'Digital Farming' Aims to Cut Emissions, Toxic Runoff
RFF Senior Fellow Ann Bartuska is quoted in an E&E News article about the feasibility of synthetic microbes to bolster farming techniques.
Ann Bartuska, a biologist and senior adviser to Resources for the Future, a Washington-based nonprofit, said she is “intrigued” by the potential of synthetic microbes. She described it as one of two “holy grail” ideas that have been the focus of agricultural research for the last 10 years as partial solutions to climate change.
The other idea, genetic manipulation, would turn crops like corn into perennials that don’t require replanting and heavy fertilization. But that approach is still in the laboratory stage.
Bartuska, a former deputy undersecretary of research at the Agriculture Department, worries that farmers will have to be shown how to use high-technology steps by impartial experts and learn how such techniques, carefully applied, can be measured.
Farmers’ current sources of new technology information, she added, are often bank consultants or fertilizer salesmen “who make money off of them.”
Explainer — Sep 8, 2023
Agricultural Greenhouse Gas Emissions 101
This explainer provides an overview of agriculture's contributions to US greenhouse gas emissions, detailing major emissions sources and technology options for emissions mitigation.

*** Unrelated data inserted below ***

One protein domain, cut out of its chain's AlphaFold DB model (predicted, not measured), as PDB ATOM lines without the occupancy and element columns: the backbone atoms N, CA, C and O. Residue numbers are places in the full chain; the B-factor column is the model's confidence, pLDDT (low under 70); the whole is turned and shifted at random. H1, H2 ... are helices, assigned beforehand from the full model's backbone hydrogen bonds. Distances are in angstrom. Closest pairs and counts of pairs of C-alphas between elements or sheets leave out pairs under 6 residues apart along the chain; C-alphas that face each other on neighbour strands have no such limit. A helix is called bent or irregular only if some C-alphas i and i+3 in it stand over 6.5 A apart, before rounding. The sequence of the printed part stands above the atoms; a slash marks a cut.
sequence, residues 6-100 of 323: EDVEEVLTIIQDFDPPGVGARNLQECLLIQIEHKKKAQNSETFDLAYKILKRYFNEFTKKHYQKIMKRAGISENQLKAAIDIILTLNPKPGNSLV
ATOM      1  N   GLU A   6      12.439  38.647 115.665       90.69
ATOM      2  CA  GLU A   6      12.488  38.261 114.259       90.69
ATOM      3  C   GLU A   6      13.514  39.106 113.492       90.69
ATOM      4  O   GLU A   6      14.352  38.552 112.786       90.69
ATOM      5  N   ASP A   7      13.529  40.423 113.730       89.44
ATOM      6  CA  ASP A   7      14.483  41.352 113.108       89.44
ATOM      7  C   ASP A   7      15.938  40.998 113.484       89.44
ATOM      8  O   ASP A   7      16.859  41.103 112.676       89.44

In Focus — Aug 30, 2023
In Focus: Carbon Emissions from Wildfire
This video shares insights about the record-breaking emissions from Canada’s wildfires and the implications for Canadian, US, and global emissions-reduction efforts, with RFF Fellow Matthew Wibbenmeyer.
Press Release — Aug 14, 2023
Western US Wildfire Smoke Costs $2.3 Billion per Year in Health Impacts and Lost Enjoyment
A new working paper, published by scholars at RFF and the University of Alaska Anchorage, finds that camping trips to public lands are worth $107 less on average if they are affected by wildfire smoke.
Common Resources — Aug 2, 2023
Evaluating Perceptions and Outcomes of Supplemental Environmental Projects
Recent research finds that voluntary public works projects that mitigate the penalties applied for violations of environmental law are favored by the public and provide benefits to violating firms, but primarily appear in high-income, white communities.